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Transcript: Weird Al Yankovic's "UHF" The Best Worst Movie Ever Created Traye Geissler Pd. 5 Movie Information Released on April 14, 1989 Box office total: $6,157,157 Filmed in Tusla, Oklahoma Estimated budget: $5,000,000 Comedy UHF recieved a 63% critic review on Rotten Tomatoes; however, viewers rated it 77%. Movie Information George Newman ("Weird Al" Yankovic) is a failure with a wild imagination. When his uncle wins the rights to a UHF TV station, George takes over and creates a bizarre lineup of shows that challenges the local network affiliate. In this film, story is less important and the primary focus is the strange but hilarious humor. Basic Storyline Basic Storyline George Newman is a failure. He can't keep a job for more than a few months. He always daydreams and can't stay focused. When he acquires U62, the TV station, he finally finds a way to be weird and for people to enjoy it. George Newman George Newman Stanley Spadowski is a former custodian of Channel 8 and now works at U62. He is mentally insane, but means well. Stanley stars in his own children's TV show, Stanley Spadowski's Clubhouse, and becomes an instant celebrity. It is also worth noting that Stanley has an unhealthy obsession with his mop. Stanley Spadowski Stanley Spadowski Clip (Raul's Wild Kingdom) Clip (Raul's Wild Kingdom) Clip (Spatula City) Clip (Spatula City) IMDb --- A/V Club --- Rotten Tomatoes --- Sources Sources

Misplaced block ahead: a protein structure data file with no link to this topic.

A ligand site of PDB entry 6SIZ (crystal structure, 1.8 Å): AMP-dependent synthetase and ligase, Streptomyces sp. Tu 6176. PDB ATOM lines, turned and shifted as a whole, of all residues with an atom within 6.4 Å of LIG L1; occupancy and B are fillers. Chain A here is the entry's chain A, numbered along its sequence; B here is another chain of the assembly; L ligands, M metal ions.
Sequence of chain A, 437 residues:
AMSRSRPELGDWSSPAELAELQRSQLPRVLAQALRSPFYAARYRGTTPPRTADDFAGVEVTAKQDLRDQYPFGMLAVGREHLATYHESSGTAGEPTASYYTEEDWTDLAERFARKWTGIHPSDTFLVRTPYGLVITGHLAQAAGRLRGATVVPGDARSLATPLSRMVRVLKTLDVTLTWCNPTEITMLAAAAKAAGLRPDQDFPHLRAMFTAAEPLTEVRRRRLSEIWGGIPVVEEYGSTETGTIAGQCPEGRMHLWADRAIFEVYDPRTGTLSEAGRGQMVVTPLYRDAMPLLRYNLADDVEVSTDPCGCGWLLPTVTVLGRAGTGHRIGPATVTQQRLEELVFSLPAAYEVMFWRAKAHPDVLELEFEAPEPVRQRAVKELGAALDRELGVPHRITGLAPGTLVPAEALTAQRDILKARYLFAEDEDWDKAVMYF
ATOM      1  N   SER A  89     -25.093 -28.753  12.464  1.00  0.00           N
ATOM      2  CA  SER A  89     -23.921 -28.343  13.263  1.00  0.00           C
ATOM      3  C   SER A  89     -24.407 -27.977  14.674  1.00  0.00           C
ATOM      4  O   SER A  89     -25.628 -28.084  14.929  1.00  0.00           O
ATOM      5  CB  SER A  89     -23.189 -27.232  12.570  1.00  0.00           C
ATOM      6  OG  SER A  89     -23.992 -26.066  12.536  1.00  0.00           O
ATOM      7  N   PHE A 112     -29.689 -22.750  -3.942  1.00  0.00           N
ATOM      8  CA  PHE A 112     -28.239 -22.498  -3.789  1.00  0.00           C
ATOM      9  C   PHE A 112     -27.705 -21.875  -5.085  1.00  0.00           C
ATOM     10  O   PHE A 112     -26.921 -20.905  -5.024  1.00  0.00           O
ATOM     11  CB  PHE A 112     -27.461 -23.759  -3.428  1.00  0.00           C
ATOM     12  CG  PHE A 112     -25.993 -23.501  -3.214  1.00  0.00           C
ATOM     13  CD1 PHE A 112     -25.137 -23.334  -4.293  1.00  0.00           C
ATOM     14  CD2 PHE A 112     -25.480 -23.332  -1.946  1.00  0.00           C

Wireless Teacher Microphone